Flint House | Skene Catling de la Peña
Every day we witness amazing buildings coming up having new designs, pushing the boundary of architecture and sometimes creating their own style. They will be functionally viable, aesthetically good or climate responsive while boasting of being sustainable and thus remedy to all the challenges we face. But seldom does a building comes, which is in-tune with its surrounding. Rather than creating a new environment, they meld into the nature around them thus becoming a part of it. Flint House in Buckinghamshire, United kingdom is one such example.
Skene Catling de la Peña, an architectural firm was commissioned by Lord Rothschild, to build a dwelling for a curator of an archive building. The site is located in the grounds of Waddesdon Manor, surrounded by plowed fields and natural landscape. The architects have come up with two wedge shaped structures that seamlessly meld with the background.
The form plays a major role in solidifying the vision of the design team. The two structures are mirror images and triangular thus appearing like hills having a valley between them. Though varying in proportions and divided by a void, the unsymmetrical blocks give a whole new dimension of disequilibrium while keeping them connected. The larger structure consists of three bedrooms, kitchen, dining, library and study while the smaller one is a studio aiming to fulfill the needs of the curator that is supposed to reside there.
The design has evolved so that users get full experience of the nature all around. Smart use of large glazed windows and glass chimneys ensure the interaction between inner and outer space while stepped roofing on the exterior of building provides ample space to enjoy the beautiful scenery all around. The name of the house is derived due to the use of Flint-a micro-crystalline quartz found in sedimentary rocks like chalk. Flint is a locally available material and has been used for cladding the exterior.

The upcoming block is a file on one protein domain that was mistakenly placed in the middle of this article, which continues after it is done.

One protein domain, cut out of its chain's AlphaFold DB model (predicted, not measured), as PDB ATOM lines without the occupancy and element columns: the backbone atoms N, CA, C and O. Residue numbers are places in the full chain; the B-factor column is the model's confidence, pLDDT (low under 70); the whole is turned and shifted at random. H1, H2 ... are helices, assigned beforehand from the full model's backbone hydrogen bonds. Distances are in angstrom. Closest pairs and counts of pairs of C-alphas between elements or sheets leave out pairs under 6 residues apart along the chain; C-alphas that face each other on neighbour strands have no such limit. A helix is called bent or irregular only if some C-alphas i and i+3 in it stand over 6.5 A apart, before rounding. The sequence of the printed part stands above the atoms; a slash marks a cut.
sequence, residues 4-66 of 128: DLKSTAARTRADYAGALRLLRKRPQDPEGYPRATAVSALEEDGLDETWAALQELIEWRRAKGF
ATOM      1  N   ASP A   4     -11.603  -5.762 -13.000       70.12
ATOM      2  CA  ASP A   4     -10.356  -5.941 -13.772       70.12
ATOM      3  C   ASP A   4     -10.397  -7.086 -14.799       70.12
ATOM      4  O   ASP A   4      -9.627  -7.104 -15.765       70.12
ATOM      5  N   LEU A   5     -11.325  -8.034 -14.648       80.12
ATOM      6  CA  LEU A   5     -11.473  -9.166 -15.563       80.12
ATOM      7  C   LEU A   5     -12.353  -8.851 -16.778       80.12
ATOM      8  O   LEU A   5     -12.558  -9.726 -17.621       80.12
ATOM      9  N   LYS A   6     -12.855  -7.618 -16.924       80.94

To instill a gradient like effect in the building, facade is treated in layers on the basis of color tones. The darkest Flint is used at the base providing a rugged look while white chalk like material is used at the top thus merging it into the sky.
According to the team,
“The walls and terrazzo roofs fade in six coloured strata as the flint progresses up the building, from galleted black through finely knapped greys, and finally into courses of long, narrow blocks of white chalk, where the building appears to dissolve into the sky.”
The interior contains a ‘river’ covered by glass that virtually divides personal and semi-public space inside the house. To enhance its effect, a black glass is used in the ceiling to give an illusion of infinity. Apart from that, terrazzo tiles on stepped rooftop and sunken rooftop gardens give new textures to the whole design.
This design is undoubtedly a masterpiece whether it be due to the conceptualization, judicious use of an unconventional material or its relationship with nature. These qualities have ensured that the design has been universally appreciated. As a result, it has won more than three dozen design awards while being shortlisted in the World Architecture Festival awards. Hopefully, such thoughtful and innovative designs will keep coming and motivating the future generations.
By: Vaibhav Sharma